Positive Writer

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Stop Blending and Put True Magic into Your Creativity

Have you ever read something you wrote or viewed something you created – be it a blog post, a painting, landscaping, or anything that was meant to be creative – then realized it’s more typical than unique?

You followed a proven formula. So your creation should be attracting attention. But it’s not. It’s part of the collective.

It is time to become an individual, to stand out and be noticed.

Creative Commons by cGaleano

The Burbs

You’ve driven through suburbs where house after house look identical.  Each house may be different inside with unique individuals and families, but you wouldn’t know anything about them from just driving down the street.

But when you come across the one house that looks different, you notice it. It’s not extravagant or covered with flashing lights. It’s just, well, different, and in the suburbs that makes it stand out.

The different house got your attention and if you had to choose houses to visit it would likely be at the top of your list.

The same thing happens when we create art without following any specific formula.

Let’s say you’re a blogger writing, well, blog posts.

Your words may be unique and your message special, but to the casual reader who has read article after article in the same tired format they all start to blend together and it becomes hard to recognize one author from another.


The problem is too many bloggers have become trapped by the typical directions out there on how to write and present a blog post.

Use lists, use bullets and create magnetic headlines.

Everyone else is doing it, and that’s the problem.

They have been assimilated.

It’s no surprise so few bloggers actually set themselves apart.

Every now and then the content is so exceptional that an author will stand out. But that’s the exception, not the rule.

The collective

How many times have you picked up a magazine in a waiting room, read a few articles and then put it back on the table when your name was called without a second thought as to who wrote the articles?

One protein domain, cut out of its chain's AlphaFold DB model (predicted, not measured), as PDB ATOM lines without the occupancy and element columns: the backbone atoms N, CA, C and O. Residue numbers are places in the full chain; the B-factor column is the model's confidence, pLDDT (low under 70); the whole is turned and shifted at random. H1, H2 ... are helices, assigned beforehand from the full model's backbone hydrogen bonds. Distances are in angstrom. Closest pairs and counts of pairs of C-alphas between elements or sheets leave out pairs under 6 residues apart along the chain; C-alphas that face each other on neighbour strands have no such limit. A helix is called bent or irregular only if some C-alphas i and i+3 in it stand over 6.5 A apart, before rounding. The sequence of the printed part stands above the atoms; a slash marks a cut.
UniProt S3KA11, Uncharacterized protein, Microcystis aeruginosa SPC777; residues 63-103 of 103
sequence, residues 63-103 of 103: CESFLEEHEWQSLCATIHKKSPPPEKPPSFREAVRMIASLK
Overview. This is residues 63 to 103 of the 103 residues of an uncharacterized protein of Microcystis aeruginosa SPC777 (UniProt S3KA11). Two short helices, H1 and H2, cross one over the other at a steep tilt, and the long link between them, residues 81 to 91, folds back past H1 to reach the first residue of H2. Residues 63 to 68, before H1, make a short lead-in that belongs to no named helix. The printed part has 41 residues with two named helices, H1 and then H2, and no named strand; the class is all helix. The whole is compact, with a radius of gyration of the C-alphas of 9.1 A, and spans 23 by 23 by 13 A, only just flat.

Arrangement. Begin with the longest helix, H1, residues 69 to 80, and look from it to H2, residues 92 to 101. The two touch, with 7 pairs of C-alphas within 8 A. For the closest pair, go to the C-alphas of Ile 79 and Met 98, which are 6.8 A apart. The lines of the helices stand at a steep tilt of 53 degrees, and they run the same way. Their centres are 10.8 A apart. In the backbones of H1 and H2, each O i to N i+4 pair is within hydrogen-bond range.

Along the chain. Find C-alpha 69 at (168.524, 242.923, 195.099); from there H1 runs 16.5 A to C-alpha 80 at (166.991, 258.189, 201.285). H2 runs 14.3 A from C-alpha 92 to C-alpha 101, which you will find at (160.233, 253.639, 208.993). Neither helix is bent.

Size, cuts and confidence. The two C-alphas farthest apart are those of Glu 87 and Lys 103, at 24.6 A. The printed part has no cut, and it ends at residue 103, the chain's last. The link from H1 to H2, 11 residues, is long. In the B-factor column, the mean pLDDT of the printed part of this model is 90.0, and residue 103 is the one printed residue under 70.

Each article is part of the collective.

Magazines, newspapers and other publications have done this for decades and they do it on purpose.

It’s because they want the reader to focus on the publication.

The advent of Blogs helped writers break free, gave them a way to allow their creativity to flow uninhibited and they began to set themselves apart.

And yet, slowly but surely most are becoming assimilated into a new mold.

Great blog writers do not stand out only because of what they write.

They stand out because their presentation and overall style is special and unique.

Consider Seth Godin, who many say is the words greatest blogger. Clearly, his name is one of the most well known.

Which formula does he follow?

If you’re familiar with Seth you probably know the answer.

Seth writes his ideas and doesn’t appear to follow any specific formula. Most people would simply say he is concise.

His words are meaningful, but he has a seemingly total disregard for doing it the ‘proven’ way and that sets him far apart from the collective.

One day Seth will write a blog post 500 words long and the next day he might post one that is merely two sentences. He only uses bullets and lists when absolutely necessary for his content. His headlines are hardly considered social media bait and really, they don’t need to be.